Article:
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1.76 million sponsorship to preserve living history 

 

YSD CEO Yatela Zainal Abidin presenting the sponsorship mock cheque worth RM1.76 million to Ee Soon Wei, Managing Director of TRP Heritage, witnessed by special guest Professor Emeritus Tan Sri Datuk Dr. Khoo Kay Kim

MALACCA, 16 APRIL 2014 – Amidst the silent degeneration of heritage and cultural facets in this modern age, traditional crafts and heritage buildings in need of rejuvenation hold out with hope for a better future.

Recognising the need to preserve some of these priceless heritage, Yayasan Sime Darby (YSD) has pledged RM1.76 million to help create the country’s first living printing press museum - The Royal Press (TRP) in the historic enclave within the city of Malacca.

YSD's sponsorship, under its Arts and Culture pillar, is to highlight TRP and preserve an age-old tradition in the art of printmaking. The partnership with TRP will be YSD’s first ever support for the preservation and creation of a national monument of international standards for the age old tradition of printmaking. This is in line with the objectives of the pillar to enhance arts and culture appreciation and education; whilst increasing the sustainability of the Malaysian arts, heritage, culture and tradition.

The funding, over the next three years, will be used to revive, document and create a more informed environment for the distinctive craft of letterpress printing and printmaking for future generations.

TRP, believed to be one of the oldest surviving letterpress publishing companies in the world had approached YSD for support to restore and revive its printing art and tell the story of the dying traditional art of printing.

YSD Chief Executive Officer Yatela Zainal Abidin was elated at the opportunity to play a part in the rejuvenation of a living history.

“The significance of this historic establishment has to be highlighted and publicised. YSD is passionate about protecting the diverse and rich cultural heritage and legacies that are uniquely Malaysian, while ensuring their survival in these modern times,” she said.

Founded in 1938 by Ee Lay Swee, TRP survived the Japanese occupation in Malaya in the 1940s but faced its biggest challenge in the 1960s as the offset printing technology began booming.

Ee Soon Wei, the scion of a multi-generation family of printers, said he was mulling over the idea of rejuvenating TRP, with the ultimate goal of turning it into a living print museum, emulating the Gutenburg Museum in Germany, the world’s oldest printing museum.

“We are at the heart of the famous Jonker Walk in Malacca but the throngs of tourists bypass or mostly fail to notice the unassuming doorways of this double-storey shop house that houses one of the world’s rarest polyglot presses. We have to do something now or soon the craft will be forgotten and fade away completely,” he said.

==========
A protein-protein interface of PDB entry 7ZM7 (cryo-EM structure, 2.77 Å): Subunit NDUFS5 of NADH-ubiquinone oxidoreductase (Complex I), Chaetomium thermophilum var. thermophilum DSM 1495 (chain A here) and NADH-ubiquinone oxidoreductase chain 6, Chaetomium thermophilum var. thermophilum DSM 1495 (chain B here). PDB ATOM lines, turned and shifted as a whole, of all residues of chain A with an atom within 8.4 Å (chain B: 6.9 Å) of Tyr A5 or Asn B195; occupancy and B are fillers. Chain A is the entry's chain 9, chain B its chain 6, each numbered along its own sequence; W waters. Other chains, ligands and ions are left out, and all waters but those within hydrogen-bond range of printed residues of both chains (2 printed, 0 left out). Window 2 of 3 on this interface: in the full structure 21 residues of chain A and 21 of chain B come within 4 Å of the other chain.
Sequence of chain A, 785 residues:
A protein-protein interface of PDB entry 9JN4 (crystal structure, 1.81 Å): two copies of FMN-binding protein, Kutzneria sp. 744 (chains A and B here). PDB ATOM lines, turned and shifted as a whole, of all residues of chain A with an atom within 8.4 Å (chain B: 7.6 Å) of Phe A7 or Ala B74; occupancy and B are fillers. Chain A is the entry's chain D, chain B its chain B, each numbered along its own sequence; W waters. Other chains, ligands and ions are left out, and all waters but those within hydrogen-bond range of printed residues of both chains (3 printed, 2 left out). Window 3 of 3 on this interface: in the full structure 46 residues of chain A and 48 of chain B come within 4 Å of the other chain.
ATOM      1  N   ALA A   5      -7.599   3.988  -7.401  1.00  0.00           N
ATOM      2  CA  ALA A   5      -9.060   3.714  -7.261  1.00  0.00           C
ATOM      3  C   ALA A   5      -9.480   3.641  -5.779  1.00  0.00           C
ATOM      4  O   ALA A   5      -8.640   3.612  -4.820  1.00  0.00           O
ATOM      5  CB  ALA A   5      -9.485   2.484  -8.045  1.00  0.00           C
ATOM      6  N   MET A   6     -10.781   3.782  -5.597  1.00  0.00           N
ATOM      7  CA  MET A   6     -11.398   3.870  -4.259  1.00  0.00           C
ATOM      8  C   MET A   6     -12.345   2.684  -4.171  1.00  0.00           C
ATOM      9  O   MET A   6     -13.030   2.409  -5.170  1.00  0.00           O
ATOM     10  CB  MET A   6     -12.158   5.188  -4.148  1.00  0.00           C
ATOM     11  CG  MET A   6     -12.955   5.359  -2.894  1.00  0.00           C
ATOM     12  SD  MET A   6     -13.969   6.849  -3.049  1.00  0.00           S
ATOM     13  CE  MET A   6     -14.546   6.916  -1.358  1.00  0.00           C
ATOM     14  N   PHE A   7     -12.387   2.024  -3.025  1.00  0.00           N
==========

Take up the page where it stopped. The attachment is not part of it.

“Over the last couple of years, we have had our share of interest from many parties, however in these challenging economic times, not many are keen to back this venture. The sponsorship by YSD will provide us with much needed funding to revitalise the craft and facilitate the study of forgotten scripts and document the confluence of different languages that shaped Malacca into what it is today.

“The study will include cataloguing of archived printed materials, journals, ledgers, wood and lead letter blocks that are made in four principal scripts – Roman, Chinese, Tamil and Arabic – encapsulating five major languages – English, Malay, Chinese, Tamil and Jawi,” Soon Wei explained.

YSD’s funding will cover renovations of some dilapidated parts of the premises including restoration of the original hand-painted wall murals which have seen better days.

  In her speech at the cheque presentation ceremony, Yatela said the funding would also support development of guided tours, apprenticeship opportunities, engagements with international poets especially the T.S. Elliot prize winners and industry experts. 

“YSD would like to see TRP becoming a global printmaking centre for books using typesetting and letterpress printing methods and as a research centre for novel approaches and traditional methods in the art of printmaking.

“With the launch of TRP as Malaysia’s first living museum dedicated to this particular craft, we hope the assistance we have provided will allow TRP to be not just a famous tourist spot in Malaysia but also an educational centre for the art of printmaking,” she added.

Meanwhile, TRP is already making inroads on the international printmaking front with the Gutenberg Museum which regards TRP as the potential gatekeeper of old letterpress and linotype machinery. The prestigious gallery has indicated interest in a partnership with TRP to maintain its selected hand pressed machines for safekeeping.


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Last Updated:
23 Nov 2017
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